Alternate method: Cook ground sausage in stockpot until mostly done. Add onion and garlic to meat and cook until onion is soft and sausage is done. Continue with recipe at step 2.

Thursday, February 9, 2012

Makin' Your Own Laundry Soap - Why and How

while i wouldn't label myself "crunchy" (i don't care a whole lot about the environment) or a true "naturalist" (i still regularly delight in eating oreos), i would say i "lean green" when it comes to food and cleaning 'round here. it's not a conviction, or something that overrules the budget, but if i can find a deal on a healthier product or make more things from scratch or use what i have so i don't have to buy something else, i'm all about dat.
like this...
making your own laundry soap isn't a new idea, lotsa people do it. i've been making mine for a while now, and it's not complicated, it cleans well, and is really worth it if you are looking for a cheaper version of a "natural" laundry soap. so if you're trying to save money, my recipe is not cheapest MYO recipe out there (if you want one that is, this one claims to be), but it is still pretty cheap. i make my own with natural bar soap because i'd like to have less exposure to toxic/harsh stuff for me and my kiddos. if you're game to try it, the whole process takes me just 20min and it makes about 50 loads worth at about $0.10 per load.
here's whatcha do:
buy one box of each of these... 20 mule borax and a&h washing soda (NOT baking soda)...

...grab a bar of dr. bronner's lavendar castile soap...

...grate that bar into a gallon of water getting hot on the stove...

... stir as it dissolves completely... (yeah, that's my kid's hand not mine, fyi)

  ... carefully pour that hot soap-water into a 5 gallon bucket (with lid) in the tub and add 1.5 cups of borax and 1.5 cups of washing soda. fill bucket to 5gal mark with hot water, and stir it up, baby.

put the lid on and keep it in laundry room. let it sit for 24 hours. it may get lumpy, but just use an old whisk and break up the chunks if they bother you. i still use separate spot-treating gel on my stains, this stuff doesn't work that way.
to use: start your load with hot water (only to activate the soap for the beginning). use a 1 cup measuring cup and scoop a bit less than one cup per laundry load. let it mix with the hot water for a minute, then change the water temp to your desire for your load and add in your clothes. PLEASE NOTE: if you add your clothes first, it will not mix in well... at all. actually this method helps most laundry soaps to work most effectively. so remember: SOAP FIRST into the water, then clothes. mkay?
  • i still use spot-treating stuff for stains, this soap won't work like that.
  • i don't have a HE washer, but many of the recipes online like this one claim it is completely safe to use with them because it's low-suds. i don't know either way, so use caution there, i guess.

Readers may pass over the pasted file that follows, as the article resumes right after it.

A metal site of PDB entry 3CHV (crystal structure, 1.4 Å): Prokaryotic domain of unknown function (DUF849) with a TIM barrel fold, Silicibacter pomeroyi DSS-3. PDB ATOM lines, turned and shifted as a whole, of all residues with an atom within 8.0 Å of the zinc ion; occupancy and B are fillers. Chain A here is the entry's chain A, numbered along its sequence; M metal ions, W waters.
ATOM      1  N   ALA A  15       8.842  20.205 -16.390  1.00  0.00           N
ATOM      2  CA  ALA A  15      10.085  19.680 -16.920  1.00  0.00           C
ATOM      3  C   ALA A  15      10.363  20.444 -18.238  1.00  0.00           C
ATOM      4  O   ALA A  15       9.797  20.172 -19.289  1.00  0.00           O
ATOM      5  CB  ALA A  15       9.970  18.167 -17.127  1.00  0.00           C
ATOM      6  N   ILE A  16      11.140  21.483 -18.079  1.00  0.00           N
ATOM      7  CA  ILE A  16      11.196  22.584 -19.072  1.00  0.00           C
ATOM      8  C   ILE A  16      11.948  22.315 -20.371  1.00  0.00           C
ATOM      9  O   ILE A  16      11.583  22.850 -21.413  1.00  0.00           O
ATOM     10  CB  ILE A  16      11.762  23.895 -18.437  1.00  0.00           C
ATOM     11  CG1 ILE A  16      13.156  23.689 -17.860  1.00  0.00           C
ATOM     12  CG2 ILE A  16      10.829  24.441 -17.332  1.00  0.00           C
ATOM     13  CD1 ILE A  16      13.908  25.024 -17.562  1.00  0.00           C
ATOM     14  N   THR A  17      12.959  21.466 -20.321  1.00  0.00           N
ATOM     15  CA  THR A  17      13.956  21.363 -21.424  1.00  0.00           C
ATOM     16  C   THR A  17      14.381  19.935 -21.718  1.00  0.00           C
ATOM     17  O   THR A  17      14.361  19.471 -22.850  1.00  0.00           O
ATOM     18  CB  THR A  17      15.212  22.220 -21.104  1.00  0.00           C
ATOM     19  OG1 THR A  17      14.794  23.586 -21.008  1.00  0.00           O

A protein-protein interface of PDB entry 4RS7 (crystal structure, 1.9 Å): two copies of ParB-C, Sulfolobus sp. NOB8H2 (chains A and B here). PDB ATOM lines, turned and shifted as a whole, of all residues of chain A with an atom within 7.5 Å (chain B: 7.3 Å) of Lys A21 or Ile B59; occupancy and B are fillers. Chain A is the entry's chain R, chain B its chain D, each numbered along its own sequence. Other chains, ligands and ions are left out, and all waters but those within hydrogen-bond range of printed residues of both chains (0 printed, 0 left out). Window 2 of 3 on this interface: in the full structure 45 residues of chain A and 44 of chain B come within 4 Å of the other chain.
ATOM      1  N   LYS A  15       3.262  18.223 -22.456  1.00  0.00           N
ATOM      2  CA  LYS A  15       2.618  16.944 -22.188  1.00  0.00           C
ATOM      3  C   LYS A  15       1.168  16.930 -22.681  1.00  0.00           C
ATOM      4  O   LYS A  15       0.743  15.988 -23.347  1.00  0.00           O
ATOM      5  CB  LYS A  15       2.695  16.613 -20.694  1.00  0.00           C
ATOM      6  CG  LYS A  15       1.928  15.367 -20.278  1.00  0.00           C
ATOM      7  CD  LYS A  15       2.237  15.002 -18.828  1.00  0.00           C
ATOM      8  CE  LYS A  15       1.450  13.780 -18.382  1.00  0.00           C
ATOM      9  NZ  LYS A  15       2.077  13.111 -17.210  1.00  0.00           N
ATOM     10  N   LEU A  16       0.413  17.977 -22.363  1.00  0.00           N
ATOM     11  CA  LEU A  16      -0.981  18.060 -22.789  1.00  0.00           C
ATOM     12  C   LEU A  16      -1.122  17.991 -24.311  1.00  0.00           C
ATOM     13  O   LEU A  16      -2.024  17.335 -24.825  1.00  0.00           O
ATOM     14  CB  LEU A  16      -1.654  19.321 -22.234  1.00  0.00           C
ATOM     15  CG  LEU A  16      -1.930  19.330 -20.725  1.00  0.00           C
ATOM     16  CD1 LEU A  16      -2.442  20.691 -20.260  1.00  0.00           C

• like soft clothes? add a cup of white vinegar to each load instead of using fabric softener. it gives extra freshness, especially if you’re like me and forget to get those wet clothes into the dryer until the next day... gulp. (helpful household hint: if you do forget your laundry load until the next day (or so) and it does stink, you don't need to rewash them with soap, just loosen up the clothes, add a cup of white vinegar, and wash away. this actually works BETTER than soap for getting rid of that smell.)

Friday, February 3, 2012

Mac N Cheese "Muffins"

today was a family "holiday" of sorts - our "Freaky Feastings" day. check it out on Campbellstown if you're a member! one of the yummiest things we tried were these babies:
it's a recipe adapted from a couple other ones to fit our supplies (what's in the fridge) and our demands (what we like). another emily made a healthier version of these here, but if you're like me, you're not eatin' mac n cheese for your health! my unhealthy recipe, which the crew approved, goes thusly...
Mac n Cheese Muffins
4 c cooked macaroni
1 T butter
1 T flour
1 c milk
6 oz sharp cheddar cheese, shredded
¼ cup bacon bits
½ cup frozen sweet corn or peas
1 egg
1 egg white
Garlic salt & pepper to taste
Extra shredded cheddar for topping (optional)
Diced chives for topping (optional)

  1. Pre-heat the oven to 400. Grease your 12-cup muffin, set aside.
  2. In a sauce pot, melt the butter on medium heat. Add the flour, mixing it into the butter until it thickens. Add the milk and turn up the heat, but don’t let it boil. Add the cheese and mix until melted into sauce.
  3. Remove the cheese sauce from heat and whisk in the egg and egg white (which hold everything together).
  4. In a big bowl, mix the pasta, cheese sauce, bacon, corn, salt and pepper together.
  5. Spoon into muffin cups.
  6. Top with extra cheese and diced chives, if desired.
  7. Bake for 15-20 minutes until the tops brown a bit. Let cool 5 minutes before popping them out of the muffin pan, otherwise they’ll fall apart.

Yields 12 muffins

Saturday, January 14, 2012

Latest Strokes

over december i've been painting a lot. i'm still not much good at it, but i'm learning and having fun, so yay me. : ) this one i made for my father-in-law for christmas. i'm not in love with this one, but it made him happy, so it was worth it.

this is actually an old one i dug up recently. painted a silhouette on my diaper bag.

my mama loves red, so...

and i made this wash-style for an online art initiative i'm enrolled in that puts up a new project each month to keep us "part-time artists" building our portfolios. check it out and join in with the Racquet here. this past month's posted project idea was to communicate the relationship between opposites. i chose the opposites light and dark, and fear and calm and tried to create those feelings in the water and woods of this piece.